Limited Partnership: “Partnership formed by two or more persons formed under the provisions of M.G.L. Ch. 109, s.8, having as members one or more general partners and one or more limited partners.”<br /><ul><li>General Partners have unlimited liability, whereas limited partners liability is limited to what they have contributed to the partnership.</li></ul>Advantages:<br /><ul><li>Tax benefits
Considered a Separate Legal Entity that can own property, sue, and be sued</li></li></ul><li>“A limited partnership may merge or consolidate with one or more limited partnerships or other business entities as defined in M.G.L. Chapter 109, §16A.” – SEC website<br />Disadvantages:<br /><ul><li>General partners bears burden of running business
Formalities of limited partnership must be observed to keep business in good standing and properly safeguard the limited liability. </li></ul>“The merger or consolidation must be approved (1) by all general partners and (2) by the limited partners, or if there is more than one class or group of limited partners, then by each class or group of limited partners …..” – SEC website<br /><ul><li>Limited partnerships dissolve in event of the death, bankruptcy, or departure of a member.
Very important to have a well drafted partnership agreement to prevent conflict between partners.</li></li></ul><li>Limited Liability Partnership: “A form of general partnership that provides an individual partner protection against personal liability for certain partnership obligations”<br /><ul><li>Limited liability
Some protection to partners from malpractice suit against different partner
Unlike a general partnership in which individual partners are liable for partnership debts and obligations, an LLP provides protection for each individual partner against personal liability from certain partnership liabilities.</li></li></ul><li>EX: Three accountants formed an LLP in Ohio. Each shared in the management of the partnership and all were shielded from liability for the acts of the other partners.<br />“Some states require proof that the partnership has obtained adequate liability insurance or has adequate assets to satisfy potential claims. All states require a filing fee for registration and also require that an LLP include the words Registered Limited Liability Partnership or the abbreviation LLP in its name.”<br /><ul><li>An LLP differs from general partnership because all partners in an LLP are shielded from wrongful acts or negligence of other partners.</li></li></ul><li>Professional Corporation: A corporation of professionals. In some states, some professionals are permitted to form corporations under specific regulations, to allow the professionals to have the benefits of a corporation while meeting ethical requirements<br /><ul><li>Primary motivations for opting for a professional corporation are the tax benefits and personal liability limitations.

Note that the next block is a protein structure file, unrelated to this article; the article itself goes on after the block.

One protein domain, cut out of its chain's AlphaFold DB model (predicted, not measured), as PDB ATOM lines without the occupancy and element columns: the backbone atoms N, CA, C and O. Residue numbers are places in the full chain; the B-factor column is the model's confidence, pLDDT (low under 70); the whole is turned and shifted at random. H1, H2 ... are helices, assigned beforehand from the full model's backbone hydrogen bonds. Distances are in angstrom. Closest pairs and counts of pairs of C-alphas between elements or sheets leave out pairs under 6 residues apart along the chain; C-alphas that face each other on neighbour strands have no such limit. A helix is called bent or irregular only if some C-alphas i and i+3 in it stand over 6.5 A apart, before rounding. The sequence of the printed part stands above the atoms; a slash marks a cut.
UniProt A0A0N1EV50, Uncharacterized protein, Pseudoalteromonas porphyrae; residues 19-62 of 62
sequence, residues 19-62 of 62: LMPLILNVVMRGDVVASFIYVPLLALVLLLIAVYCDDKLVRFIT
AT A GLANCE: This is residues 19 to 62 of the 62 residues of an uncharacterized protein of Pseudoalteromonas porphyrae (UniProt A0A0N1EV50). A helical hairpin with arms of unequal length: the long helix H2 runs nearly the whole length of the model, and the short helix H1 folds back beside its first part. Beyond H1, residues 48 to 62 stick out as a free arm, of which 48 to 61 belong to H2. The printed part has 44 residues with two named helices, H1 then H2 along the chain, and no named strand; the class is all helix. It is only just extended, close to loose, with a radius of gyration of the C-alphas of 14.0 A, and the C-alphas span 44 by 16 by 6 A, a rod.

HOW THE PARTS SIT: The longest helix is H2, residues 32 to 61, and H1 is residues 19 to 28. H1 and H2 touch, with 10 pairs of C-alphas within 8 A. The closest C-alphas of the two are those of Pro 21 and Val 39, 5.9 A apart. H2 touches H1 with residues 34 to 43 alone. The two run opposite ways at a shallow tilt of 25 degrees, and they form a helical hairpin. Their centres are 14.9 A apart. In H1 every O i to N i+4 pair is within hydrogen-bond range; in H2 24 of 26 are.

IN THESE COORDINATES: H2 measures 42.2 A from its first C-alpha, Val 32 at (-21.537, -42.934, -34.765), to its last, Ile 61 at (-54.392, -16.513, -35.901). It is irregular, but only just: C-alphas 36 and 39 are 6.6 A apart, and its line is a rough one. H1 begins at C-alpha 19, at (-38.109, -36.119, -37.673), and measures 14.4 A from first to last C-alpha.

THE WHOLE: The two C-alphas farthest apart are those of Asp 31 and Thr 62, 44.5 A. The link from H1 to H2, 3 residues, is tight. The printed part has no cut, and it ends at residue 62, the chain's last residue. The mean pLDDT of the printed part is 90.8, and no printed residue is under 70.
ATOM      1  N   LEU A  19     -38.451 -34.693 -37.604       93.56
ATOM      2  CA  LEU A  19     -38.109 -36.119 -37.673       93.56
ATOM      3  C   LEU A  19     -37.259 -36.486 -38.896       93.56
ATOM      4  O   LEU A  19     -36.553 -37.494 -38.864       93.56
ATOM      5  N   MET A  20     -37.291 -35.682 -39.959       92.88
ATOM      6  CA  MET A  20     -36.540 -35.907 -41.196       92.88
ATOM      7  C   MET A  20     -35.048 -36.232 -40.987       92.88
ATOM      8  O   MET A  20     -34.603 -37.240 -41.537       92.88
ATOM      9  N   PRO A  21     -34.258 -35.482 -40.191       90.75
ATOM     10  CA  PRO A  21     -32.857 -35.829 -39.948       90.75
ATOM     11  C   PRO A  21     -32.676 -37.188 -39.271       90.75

In some states professionals form corporations, but with the difference that each professional is still liable for his or her own wrongful professional actions.
Protection of assets and against liability are the same as with a traditional corporation.
Shareholder is not personally liable for acts by other shareholders but the corporation is jointly and severally liable for employee actions. </li></ul>EX: Nurse under supervision of doctor commits or is accused of negligence. Both nurse and doctor named in lawsuit would be considered professional corporation.<br />
<ul><li>Professionals such as attorneys, doctors, architects, accountants, etc. can create a professional corporation. The exact list of professionals differs from state to state.
In some states Professional Corporations are the only options available, but there are other states that give them the option of either a Professional Corporation, S or C corporation.
Professional Corps can shield owners from liability. Although it can’t protect a professional from his or her own malpractice liability, in can protect against liability from negligence of an associate.</li></li></ul><li>References<br /> <br />Companies Incorporated. (2011). Incorporate - Business types. Retrieved March 6, 2011, from Companies Incorporated: http://www.companiesinc.com/incorporate/businesstypes/professionalcorp.asp<br />Farlex. (2011). Limited Liability Partnership. Retrieved March 8, 2011, from The Free Dictionary: http://legal-dictionary.thefreedictionary.com/Limited+Liability+Partnership<br />Murray, J. (2011). Limited Liability Partnership. Retrieved March 8, 2011, from About: http://biztaxlaw.about.com/od/glossaryl/g/limliabpart.htm<br />Murray, J. (2011). Professional Corporation. Retrieved March 7, 2011, from About: http://biztaxlaw.about.com/od/glossaryp/g/professcorp.htm<br />My own business. (2003-2011). Business Organizations. Retrieved March 6, 2011, from myownbusiness: http://www.myownbusiness.org/s4/<br />SEC. (n.d.). Limited Partnership Information. Retrieved March 6, 2011, from SEC : http://www.sec.state.ma.us/cor/corpweb/corlp/lpinf.htm#anchor454136<br /> <br />